Reduced miR-550a-3p leads to breast cancer initiation, growth, and metastasis by increasing levels of ERK1 and 2
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Jar-Yi Ho1,*, Ren-Jun Hsu1,2,*, Chih-Hsi Wu1, Guo-Shiou Liao3, Hong-Wei Gao1, Tong-Hong Wang4, Cheng-Ping Yu1,2
1Department of Pathology, and Graduate Institute of Pathology and Parasitology, Tri-Service General Hospital, National Defense Medical Center, Taipei, Taiwan
2Biobank Management Center of Tri-Service General Hospital, National Defense Medical Center, Taipei, Taiwan
3Department of Surgery, Tri-Service General Hospital, Taipei, Taiwan
4Tissue Bank, Chang Gung Memorial Hospital, Tao-Yuan, Taiwan
*These authors have contributed equally to this work
Cheng-Ping Yu, email: email@example.com
Keywords: miR-550a-3p, ERK1, ERK2, Ras/ERK signaling, breast cancer
Received: March 29, 2016 Accepted: July 10, 2016 Published: July 23, 2016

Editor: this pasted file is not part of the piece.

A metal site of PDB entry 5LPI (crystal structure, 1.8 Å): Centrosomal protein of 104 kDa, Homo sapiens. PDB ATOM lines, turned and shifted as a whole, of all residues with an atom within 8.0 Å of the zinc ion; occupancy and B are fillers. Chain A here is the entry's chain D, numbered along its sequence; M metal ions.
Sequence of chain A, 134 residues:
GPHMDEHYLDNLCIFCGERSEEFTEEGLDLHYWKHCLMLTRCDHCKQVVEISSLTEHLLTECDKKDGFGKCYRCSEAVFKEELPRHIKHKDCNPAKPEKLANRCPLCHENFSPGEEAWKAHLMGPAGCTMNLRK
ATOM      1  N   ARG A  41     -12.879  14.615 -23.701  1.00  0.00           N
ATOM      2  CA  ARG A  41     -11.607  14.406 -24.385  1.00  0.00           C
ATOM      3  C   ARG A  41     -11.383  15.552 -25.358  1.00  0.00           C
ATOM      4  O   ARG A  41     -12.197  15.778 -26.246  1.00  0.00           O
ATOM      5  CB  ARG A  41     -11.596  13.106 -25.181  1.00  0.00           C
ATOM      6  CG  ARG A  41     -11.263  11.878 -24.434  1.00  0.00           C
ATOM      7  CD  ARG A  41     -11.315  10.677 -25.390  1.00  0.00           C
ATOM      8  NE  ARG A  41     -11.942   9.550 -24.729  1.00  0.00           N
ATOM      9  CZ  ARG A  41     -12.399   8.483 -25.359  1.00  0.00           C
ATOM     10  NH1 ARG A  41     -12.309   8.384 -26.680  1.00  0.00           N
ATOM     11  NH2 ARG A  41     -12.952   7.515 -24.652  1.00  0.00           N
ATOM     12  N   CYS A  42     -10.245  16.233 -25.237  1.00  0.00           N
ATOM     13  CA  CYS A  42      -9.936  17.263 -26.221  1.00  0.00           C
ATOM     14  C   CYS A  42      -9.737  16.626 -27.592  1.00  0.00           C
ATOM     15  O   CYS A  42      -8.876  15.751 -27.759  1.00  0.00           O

Hyperactivation of the Ras/ERK pathway contributes to breast cancer initiation and progression, and recent evidence suggests aberrant signaling of miRNAs that regulate the Ras/ERK pathway play important roles during carcinogenesis and cancer progression. In this study, we demonstrate that miR-550a-3p expression is negatively correlated with levels of ERK1 and ERK2, two pivotal effectors in the Ras/ERK pathway. MiR-550a-3p gradually decreased during breast cancer initiation and progression and this reduction was a prognostic indicator of poorer overall survival (OS) and disease-free survival (DFS) among breast cancer patients. Our mechanistic studies demonstrated that miR-550a-3p exerts its tumor-suppressor role by directly repressing ERK1 and ERK2 protein expression, thereby suppressing the oncogenic ERK/RSK cascades, which reduced breast cancer cell viability, survival, migration, invasion, tumorigenesis, and metastasis. The inhibitory effects of miR-550a-3p were rescued by ectopic expression of ERK1 and/or ERK2. The novel connection between miR-550a-3p and ERK defines a new diagnostic and prognostic role for miR-550a-3p and highlights ERK inhibition as a candidate therapeutic target for breast cancers exhibiting hyperactivated Ras/ERK signaling.
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